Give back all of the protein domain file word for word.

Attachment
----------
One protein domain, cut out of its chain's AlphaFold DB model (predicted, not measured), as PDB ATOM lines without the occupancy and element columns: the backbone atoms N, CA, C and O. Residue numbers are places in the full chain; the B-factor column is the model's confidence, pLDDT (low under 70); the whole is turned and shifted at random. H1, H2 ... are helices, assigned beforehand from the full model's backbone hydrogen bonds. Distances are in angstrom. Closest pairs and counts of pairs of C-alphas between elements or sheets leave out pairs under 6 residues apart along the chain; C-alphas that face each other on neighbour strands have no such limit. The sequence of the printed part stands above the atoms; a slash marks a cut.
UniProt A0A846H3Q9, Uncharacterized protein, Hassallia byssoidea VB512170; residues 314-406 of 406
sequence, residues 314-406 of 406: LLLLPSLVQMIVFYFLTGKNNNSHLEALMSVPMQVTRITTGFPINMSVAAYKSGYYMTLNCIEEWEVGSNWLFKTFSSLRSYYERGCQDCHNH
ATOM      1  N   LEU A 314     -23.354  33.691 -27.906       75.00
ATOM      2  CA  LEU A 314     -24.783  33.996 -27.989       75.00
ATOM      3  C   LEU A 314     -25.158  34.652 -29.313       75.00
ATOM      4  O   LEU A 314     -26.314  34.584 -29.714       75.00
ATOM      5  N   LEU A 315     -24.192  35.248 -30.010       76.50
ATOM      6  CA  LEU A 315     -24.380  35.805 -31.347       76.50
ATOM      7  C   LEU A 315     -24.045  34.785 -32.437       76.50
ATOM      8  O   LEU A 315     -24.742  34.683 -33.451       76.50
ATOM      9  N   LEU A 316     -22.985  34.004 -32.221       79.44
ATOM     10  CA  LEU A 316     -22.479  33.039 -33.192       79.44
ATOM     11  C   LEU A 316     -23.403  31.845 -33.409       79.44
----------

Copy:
One protein domain, cut out of its chain's AlphaFold DB model (predicted, not measured), as PDB ATOM lines without the occupancy and element columns: the backbone atoms N, CA, C and O. Residue numbers are places in the full chain; the B-factor column is the model's confidence, pLDDT (low under 70); the whole is turned and shifted at random. H1, H2 ... are helices, assigned beforehand from the full model's backbone hydrogen bonds. Distances are in angstrom. Closest pairs and counts of pairs of C-alphas between elements or sheets leave out pairs under 6 residues apart along the chain; C-alphas that face each other on neighbour strands have no such limit. The sequence of the printed part stands above the atoms; a slash marks a cut.
UniProt A0A846H3Q9, Uncharacterized protein, Hassallia byssoidea VB512170; residues 314-406 of 406
sequence, residues 314-406 of 406: LLLLPSLVQMIVFYFLTGKNNNSHLEALMSVPMQVTRITTGFPINMSVAAYKSGYYMTLNCIEEWEVGSNWLFKTFSSLRSYYERGCQDCHNH
ATOM      1  N   LEU A 314     -23.354  33.691 -27.906       75.00
ATOM      2  CA  LEU A 314     -24.783  33.996 -27.989       75.00
ATOM      3  C   LEU A 314     -25.158  34.652 -29.313       75.00
ATOM      4  O   LEU A 314     -26.314  34.584 -29.714       75.00
ATOM      5  N   LEU A 315     -24.192  35.248 -30.010       76.50
ATOM      6  CA  LEU A 315     -24.380  35.805 -31.347       76.50
ATOM      7  C   LEU A 315     -24.045  34.785 -32.437       76.50
ATOM      8  O   LEU A 315     -24.742  34.683 -33.451       76.50
ATOM      9  N   LEU A 316     -22.985  34.004 -32.221       79.44
ATOM     10  CA  LEU A 316     -22.479  33.039 -33.192       79.44
ATOM     11  C   LEU A 316     -23.403  31.845 -33.409       79.44